Handbook of Technical Diagnostics: Fundamentals and Application to Structures and Systems

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The same should be true for complex industrial systems such as automobiles and high-pressure multi-stage compressors.

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  • Handbook of Technical Diagnostics.

The FFT VSA principles, while currently applied to a limited array of industrial equipment, are applicable to anything that shakes. This chapter introduces vibration theory, relevant vocabulary, tools of analysis, and their applications in predictive and diagnostic maintenance of complex machinery. It describes FFT VSA methodology for manufacturing quality, predictive and diagnostic maintenance, which can lead to longer, healthier lives for industrial equipment, ultimately enhancing cost, quality, and productivity.

This chapter presents the principles and applications of acoustic emission AE analysis to detect microscale symptoms and syndromes of faults and failures in technical structures and systems.

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  7. Non-destructive testing NDT methods are employed in the technical field as a precautionary to avoid accidence or emergency situations for the human and the environment. A risk situation in the technical field could happen if the load of a component is increasing and the wall thickness due to defect growth is decreasing until a critical defect situation. The result of such scenarios could be catastrophic breakdown of the component with sometimes severe aftermath for the human. Infrared thermography also commonly referred as thermal imaging , or simply thermography , is a nondestructive testing NDT technique that has received vast and growing attention for diagnostics and monitoring in the last few decades.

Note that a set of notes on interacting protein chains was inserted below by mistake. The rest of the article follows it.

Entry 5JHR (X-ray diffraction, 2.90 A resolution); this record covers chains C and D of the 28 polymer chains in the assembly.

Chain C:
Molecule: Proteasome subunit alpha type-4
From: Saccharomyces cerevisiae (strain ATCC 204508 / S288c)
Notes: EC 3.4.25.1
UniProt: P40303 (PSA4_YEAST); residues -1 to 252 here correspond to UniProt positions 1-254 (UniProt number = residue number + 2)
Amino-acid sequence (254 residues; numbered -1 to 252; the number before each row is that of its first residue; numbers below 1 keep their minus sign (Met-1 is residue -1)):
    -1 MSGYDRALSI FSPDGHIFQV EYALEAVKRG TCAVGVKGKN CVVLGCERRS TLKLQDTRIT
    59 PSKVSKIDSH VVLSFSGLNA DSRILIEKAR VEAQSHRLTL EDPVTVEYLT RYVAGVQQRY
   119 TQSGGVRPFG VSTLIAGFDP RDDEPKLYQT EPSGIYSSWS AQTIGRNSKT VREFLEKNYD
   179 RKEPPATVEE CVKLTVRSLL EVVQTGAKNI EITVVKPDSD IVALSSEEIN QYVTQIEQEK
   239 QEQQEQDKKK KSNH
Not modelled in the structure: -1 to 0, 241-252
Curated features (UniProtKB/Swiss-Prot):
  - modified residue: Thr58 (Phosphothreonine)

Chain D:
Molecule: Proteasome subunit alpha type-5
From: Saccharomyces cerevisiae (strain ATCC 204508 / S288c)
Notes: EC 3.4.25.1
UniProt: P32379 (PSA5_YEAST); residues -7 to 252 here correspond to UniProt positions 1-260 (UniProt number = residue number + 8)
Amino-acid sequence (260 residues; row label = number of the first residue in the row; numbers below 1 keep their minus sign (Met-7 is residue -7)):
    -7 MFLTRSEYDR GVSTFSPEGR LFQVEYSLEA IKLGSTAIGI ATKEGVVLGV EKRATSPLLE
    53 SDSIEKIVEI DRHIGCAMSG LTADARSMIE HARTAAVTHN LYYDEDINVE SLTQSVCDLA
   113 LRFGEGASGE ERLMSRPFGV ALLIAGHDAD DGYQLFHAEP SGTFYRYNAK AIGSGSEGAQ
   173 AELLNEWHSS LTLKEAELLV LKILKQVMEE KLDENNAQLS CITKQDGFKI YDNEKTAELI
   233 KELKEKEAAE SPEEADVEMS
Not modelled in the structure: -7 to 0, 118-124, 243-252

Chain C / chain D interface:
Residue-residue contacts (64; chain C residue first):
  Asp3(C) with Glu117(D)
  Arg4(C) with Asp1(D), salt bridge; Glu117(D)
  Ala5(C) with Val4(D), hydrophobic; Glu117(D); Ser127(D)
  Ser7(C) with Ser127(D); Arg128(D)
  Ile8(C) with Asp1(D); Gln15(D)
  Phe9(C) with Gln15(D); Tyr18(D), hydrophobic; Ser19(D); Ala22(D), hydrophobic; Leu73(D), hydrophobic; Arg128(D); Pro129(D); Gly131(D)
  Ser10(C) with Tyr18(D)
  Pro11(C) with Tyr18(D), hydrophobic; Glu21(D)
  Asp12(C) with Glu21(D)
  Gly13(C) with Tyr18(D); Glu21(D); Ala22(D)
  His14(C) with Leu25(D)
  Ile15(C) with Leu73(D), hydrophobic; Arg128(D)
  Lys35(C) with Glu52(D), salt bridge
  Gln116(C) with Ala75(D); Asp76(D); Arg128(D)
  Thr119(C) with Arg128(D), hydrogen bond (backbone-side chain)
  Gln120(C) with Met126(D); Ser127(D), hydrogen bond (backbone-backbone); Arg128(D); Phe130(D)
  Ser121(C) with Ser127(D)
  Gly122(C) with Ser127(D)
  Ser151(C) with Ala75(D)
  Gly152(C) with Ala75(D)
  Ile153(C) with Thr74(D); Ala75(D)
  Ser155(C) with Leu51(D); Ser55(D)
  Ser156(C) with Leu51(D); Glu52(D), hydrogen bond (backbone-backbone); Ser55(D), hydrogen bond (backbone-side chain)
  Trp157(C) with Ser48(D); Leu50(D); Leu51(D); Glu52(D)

This is mainly due to the fact that commercial infrared or thermal cameras, the main instrument for performing infrared thermography, are continuously improving in both sensibility and in spatial resolution, and they are getting faster and relatively less expensive. Every year or so, it is possible to acquire a better camera for about the same cost as the preceding model from the year before. Industrial radiology is typically applied for the volumetric inspection of industrial products and installations [1, 2].